IF IT’S GOOD enough for movies or music, then why not for comics?
The idea of a film festival taking over a town for a few days doesn’t sound so novel in North America, but the notion of non-superhero cartoons and sequential storytelling swarming a metropolis for several days can still sound like something out of science fiction — or France.
But Jeff Smith, the acclaimed “Bone” creator, shares a dream to build and maintain such an ongoing civic jewel to celebrate comics, in the spirit of the annual French festival in Angoulême.
And that dream takes flight with Cartoon Crossroads Columbus, a festival that is unfolding over several days with talks, seminars and exhibits in collaboration with Ohio State University’s Billy Ireland Cartoon Library & Museum, concluding Sunday.
“Angoulême is one of our models,” Smith, the CXC president and artistic director, told The Washington Post’s Comic Riffs. “The idea of a festival that has events taking place all over town is something Americans associate with film festivals or South by Southwest, but not with cartooning.
“We want to change that.”
The CXC marquee boasts top talent from many disciplines within the art of graphic storytelling, including cartoonists Raina Telgemeier (“Ghosts“), Charles Burns (“Last Look“), Garry Trudeau (“Doonesbury”) and The Post’s Ann Telnaes.
“We have a broader focus then usual comic shows,” Smith said. “We want to celebrate comic-strip artists like Garry Trudeau, comic-book artists like Ron Wimberly and Stan Sakai, and even feature-film animators like director Mark Osborne.
“A few of the artists I haven’t met before, like Keith Knight, Julia Gfrörer or Wimberly, and I’m super-stoked.”
Even just a decade ago, Smith believes, such a festival would probably not have been possible in the United States.
“How to explain this rise of interest in comics and cartooning in the general population?” Smith says. “It’s partly due to manga, and to the popularity of superhero movies, but here in Columbus, it appears to be centered more on the rise of graphic novels, which focuses more on the art form, and the creators as authors and artists, than pop-culture characters.”
Columbus had grown as a home for a comics festival partly from a confluence of institutions that support, teach and inform about the art form. CXC is about coordinating those efforts.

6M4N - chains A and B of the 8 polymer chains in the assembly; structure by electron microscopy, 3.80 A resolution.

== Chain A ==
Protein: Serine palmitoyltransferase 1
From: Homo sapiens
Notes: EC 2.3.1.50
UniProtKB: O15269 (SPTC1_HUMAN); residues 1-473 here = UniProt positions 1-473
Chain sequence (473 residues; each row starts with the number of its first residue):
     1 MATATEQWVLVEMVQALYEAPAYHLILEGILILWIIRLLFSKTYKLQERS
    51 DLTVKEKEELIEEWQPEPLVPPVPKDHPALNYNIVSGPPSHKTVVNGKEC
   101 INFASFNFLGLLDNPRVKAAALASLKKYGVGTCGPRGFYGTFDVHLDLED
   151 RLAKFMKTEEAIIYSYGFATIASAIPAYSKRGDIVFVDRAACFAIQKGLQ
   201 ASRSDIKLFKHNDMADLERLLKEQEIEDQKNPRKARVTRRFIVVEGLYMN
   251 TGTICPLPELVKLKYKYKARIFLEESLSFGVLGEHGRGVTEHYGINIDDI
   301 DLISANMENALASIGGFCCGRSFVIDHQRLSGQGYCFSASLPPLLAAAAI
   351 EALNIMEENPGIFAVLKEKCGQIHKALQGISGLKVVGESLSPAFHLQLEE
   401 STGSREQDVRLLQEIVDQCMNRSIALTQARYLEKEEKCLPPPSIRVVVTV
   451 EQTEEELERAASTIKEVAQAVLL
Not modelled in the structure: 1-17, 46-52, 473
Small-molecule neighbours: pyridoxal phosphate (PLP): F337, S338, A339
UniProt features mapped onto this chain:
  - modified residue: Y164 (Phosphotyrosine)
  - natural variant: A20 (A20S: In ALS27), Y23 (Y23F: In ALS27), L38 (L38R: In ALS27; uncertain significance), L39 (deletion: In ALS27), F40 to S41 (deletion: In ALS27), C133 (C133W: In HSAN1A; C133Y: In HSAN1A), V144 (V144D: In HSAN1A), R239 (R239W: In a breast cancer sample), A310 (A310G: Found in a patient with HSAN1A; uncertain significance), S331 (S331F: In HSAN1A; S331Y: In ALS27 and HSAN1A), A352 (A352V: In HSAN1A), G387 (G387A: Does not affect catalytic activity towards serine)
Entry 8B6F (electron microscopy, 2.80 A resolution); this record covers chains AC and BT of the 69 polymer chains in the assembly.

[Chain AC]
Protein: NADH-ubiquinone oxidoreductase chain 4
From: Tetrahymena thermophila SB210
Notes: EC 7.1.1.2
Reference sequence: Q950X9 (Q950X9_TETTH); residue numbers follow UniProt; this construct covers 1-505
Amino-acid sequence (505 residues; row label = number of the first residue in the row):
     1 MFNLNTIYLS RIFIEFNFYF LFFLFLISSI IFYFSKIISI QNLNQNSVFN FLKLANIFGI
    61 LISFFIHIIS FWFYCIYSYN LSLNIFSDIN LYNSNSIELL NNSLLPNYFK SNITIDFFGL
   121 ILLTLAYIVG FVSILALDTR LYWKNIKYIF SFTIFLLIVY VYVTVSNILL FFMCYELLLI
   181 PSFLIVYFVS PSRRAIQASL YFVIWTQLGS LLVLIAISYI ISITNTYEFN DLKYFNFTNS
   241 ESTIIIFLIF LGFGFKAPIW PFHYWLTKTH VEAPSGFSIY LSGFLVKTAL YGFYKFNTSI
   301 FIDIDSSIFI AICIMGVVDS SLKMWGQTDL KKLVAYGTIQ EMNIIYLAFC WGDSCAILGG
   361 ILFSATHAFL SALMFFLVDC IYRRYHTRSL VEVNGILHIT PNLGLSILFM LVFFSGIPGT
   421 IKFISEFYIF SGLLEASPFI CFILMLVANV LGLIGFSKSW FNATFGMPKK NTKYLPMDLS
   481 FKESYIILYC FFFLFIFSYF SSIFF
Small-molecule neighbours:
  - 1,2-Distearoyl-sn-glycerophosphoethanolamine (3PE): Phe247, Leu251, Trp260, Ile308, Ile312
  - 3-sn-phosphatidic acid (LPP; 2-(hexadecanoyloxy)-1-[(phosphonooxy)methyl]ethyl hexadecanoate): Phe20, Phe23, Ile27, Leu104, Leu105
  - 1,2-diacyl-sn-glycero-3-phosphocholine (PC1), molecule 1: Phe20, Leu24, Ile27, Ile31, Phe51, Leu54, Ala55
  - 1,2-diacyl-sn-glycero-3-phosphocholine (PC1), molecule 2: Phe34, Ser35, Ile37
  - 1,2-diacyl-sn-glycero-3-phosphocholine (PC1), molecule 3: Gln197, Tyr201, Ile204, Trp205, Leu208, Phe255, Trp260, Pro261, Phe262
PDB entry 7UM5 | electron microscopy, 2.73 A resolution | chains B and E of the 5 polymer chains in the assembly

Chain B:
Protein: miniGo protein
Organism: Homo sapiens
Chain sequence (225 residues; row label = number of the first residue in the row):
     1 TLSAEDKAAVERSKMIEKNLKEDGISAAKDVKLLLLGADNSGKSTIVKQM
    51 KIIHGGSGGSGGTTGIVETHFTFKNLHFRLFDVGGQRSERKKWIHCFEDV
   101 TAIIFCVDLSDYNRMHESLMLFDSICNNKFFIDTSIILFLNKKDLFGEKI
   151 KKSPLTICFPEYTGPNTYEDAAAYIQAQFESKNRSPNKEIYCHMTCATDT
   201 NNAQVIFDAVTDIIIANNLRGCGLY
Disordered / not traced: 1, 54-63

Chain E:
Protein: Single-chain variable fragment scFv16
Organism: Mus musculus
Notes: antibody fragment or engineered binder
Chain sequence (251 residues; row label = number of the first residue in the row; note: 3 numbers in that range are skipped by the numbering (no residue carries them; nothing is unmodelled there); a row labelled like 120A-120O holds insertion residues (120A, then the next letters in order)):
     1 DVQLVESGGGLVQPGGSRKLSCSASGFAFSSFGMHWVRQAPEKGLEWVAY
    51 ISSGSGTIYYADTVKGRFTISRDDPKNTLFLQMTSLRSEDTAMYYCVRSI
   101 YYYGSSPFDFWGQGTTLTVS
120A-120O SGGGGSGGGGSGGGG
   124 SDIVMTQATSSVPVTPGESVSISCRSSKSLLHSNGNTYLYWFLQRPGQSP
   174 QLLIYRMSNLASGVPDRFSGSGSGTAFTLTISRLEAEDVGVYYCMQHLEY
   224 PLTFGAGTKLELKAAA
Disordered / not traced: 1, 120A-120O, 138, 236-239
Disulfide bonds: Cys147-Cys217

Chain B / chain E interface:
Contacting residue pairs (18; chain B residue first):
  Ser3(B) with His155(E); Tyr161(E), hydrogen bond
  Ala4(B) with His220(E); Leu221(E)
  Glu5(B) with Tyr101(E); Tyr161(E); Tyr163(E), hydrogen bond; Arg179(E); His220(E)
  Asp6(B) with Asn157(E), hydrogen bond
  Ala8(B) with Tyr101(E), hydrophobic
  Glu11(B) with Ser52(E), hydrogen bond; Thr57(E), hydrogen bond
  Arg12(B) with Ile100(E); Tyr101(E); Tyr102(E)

“It was six years ago that the Columbus Museum of Art was first in the nation to display all 300 original pages of R. Crumb’s ‘Book of Genesis‘ in chronological order across five galleries,” the CXC director said. “Eight years ago, the [city’s] Wexner Center for the Arts made an exhibit of my original art, then followed it with an exhibit of Dan Clowes.
“Meanwhile, OSU’s Billy Ireland Cartoon Library & Museum moved into its new, swanky home at the gateway to campus. Across town, the Columbus College of Art & Design was bringing in world-class speakers like Chris Ware and Marjane Satrapi. And, of course, we have the Billy [museum], which has been bringing in master cartoonists like Art Spiegelman, Will Eisner and Ben Katchor for decades.”
The origin of CXC lies in the Billy Ireland Museum’s longtime tri-annual Festival of Cartoon Art.
“When founding curator Lucy Caswell was approaching retirement, she asked my wife, Vijaya, and I if we had any ideas for updating the festival, because the library was considering ending it,” Smith said. “Well, Vijaya and I have traveled the world going to comics events and we did have ideas. Like making the city a character in the festival, encouraging exhibits and appearances all over town.”
And the driving theme of an event like CXC is to foster comics as a community.
“We celebrate the art of cartooning in all its many forms and celebrate the creators as artists and authors,” Smith said. However, “we also put a great deal of emphasis on encouraging the current and next generation of cartoonists by offering panels, workshops and opportunities for younger artists to mingle with experienced practitioners of the art.”